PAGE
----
As David Cameron prepares to move into No.10 Downing Street, a vastly more important British civil service post has yet to be filled. That, of course, is chief mouser to the cabinet office: the resident Downing Street cat.
Anecdotally, cats have been part of British governance since the time of Henry VIII. Unlike Kevin Rudd’s much-documented pets (check out this awww-worthy pic of Abby at the Million Paws Walk) or the various animal tenants of the White House, Downing Street’s cats do not belong to the incumbent prime minister but are on the Civil Service payroll as mousers.
Perhaps the most devious was Treasury Bill, who in 1924 used his feline wiles to squeeze a pay rise from the notoriously tight-fisted Philip Snowden, Chancellor of the Exchequer.
According to a 1936 account, Treasury secretary Sir Warren Fisher noticed Bill looking “thin and languid” and appealed to spend more on his food, but after giving “careful consideration to the case” the Lords of the Treasury declined. That’s when Bill slipped into Snowden’s office and made himself generally adorable. Snowden immediately noted: “Treasury vote: approve increase in cat’s pay.”
However, the first officially documented bureaucat was Peter; Home Office records from 1929 request a penny a day to feed him. He survived the Depression and the Blitz, and was put down in 1946 at 17.
His successor, Peter II, was prematurely run over in Whitehall; but Peter III became a media star after appearing on BBC’s Tonight show in 1958. Aged 16, he died of a bung liver in 1964.
Controversy dogged his replacement Peta, a female pedigree Manx cat. Staff tried to oust her in 1969, claiming she was lazy and incontinent, but fearing a public backlash, Downing Street mandarins granted Peta “diplomatic status”. She ended her days about 1978 on a civil servant’s country estate.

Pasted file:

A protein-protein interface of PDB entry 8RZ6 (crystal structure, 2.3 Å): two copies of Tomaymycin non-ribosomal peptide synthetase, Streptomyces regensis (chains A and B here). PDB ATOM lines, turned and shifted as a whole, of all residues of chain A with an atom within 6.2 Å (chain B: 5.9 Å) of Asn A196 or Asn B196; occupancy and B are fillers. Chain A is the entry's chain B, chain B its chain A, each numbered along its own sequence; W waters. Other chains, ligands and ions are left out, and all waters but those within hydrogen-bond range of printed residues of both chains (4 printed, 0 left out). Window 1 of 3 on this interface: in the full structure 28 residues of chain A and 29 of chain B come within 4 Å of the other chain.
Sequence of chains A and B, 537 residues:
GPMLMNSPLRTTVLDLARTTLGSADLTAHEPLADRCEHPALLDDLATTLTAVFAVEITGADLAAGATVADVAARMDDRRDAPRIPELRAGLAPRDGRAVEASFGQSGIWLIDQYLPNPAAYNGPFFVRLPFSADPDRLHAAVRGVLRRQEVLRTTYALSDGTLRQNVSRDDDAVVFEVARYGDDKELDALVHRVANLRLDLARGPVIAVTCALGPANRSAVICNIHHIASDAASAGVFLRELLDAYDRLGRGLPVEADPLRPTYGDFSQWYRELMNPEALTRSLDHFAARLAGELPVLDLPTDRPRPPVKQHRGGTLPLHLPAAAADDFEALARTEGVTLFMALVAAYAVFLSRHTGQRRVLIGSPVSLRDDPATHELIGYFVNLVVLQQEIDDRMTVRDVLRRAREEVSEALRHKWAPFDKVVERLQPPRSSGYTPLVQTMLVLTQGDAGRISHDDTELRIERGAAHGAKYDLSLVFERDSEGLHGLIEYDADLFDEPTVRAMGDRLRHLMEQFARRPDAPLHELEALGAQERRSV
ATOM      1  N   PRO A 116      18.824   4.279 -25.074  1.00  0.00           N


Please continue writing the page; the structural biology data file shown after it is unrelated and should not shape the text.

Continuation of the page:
Wilberforce had the distinction of serving under four prime ministers from 1970 to 1988: Edward Heath, Harold Wilson, Jim Callaghan and Margaret Thatcher. Ever the economic rationalist, the Iron Lady saw Wilberforce as a cheaper option than a human pest exterminator.
Her asthmatic press secretary, Sir Bernard Ingham, recalled wheezy Monday mornings after Wilberforce had spent the weekend napping on his desk. He also revealed that Thatcher had bought Wilberforce a tin of sardines from a Moscow supermarket.
But the real star of British politics was Humphrey. Proving worthy of his Machiavellian TV namesake, Humphrey courted media attention and dodged political crises, not least of which was avoiding being mown down by Bill Clinton’s bulletproof Cadillac.
He also successfully fended off allegations of killing robin chicks and “savaging” a duck. John Major defended him, saying, “I am afraid Humphrey has been falsely accused.”
However there was a rift between Humphrey and Cherie Blair, who disliked cats and claimed to be allergic to them. It got to the point where spin-doctor Alastair Campbell had to engineer the world’s least convincing photo-op. Campbell had Humphrey sedated first.
Humphrey’s retirement in 1997 gave the Tories plenty of political ammo. “He could only take six months of Labour before he lost interest in living,” said Conservative spokesman Nigel Evans. There was even a rumour that Cherie had had him euthanised!
Humphrey was photographed with the newspapers of the day to reassure people he was still alive. Too old to catch mice, he retired with an annual government pension of £100 to the London suburbs, where he died in his sleep in 2006, aged 18.
The most recent mouser, Sybil, moved into Downing Street in 2007, but Humphrey proved a hard cat to follow. Her owner, Chancellor Alistair Darling, moved Sybil out after six months amid rumours that Gordon Brown disliked her. Sybil died in July 2009, and so the warrens of Downing Street await their next bureaucat.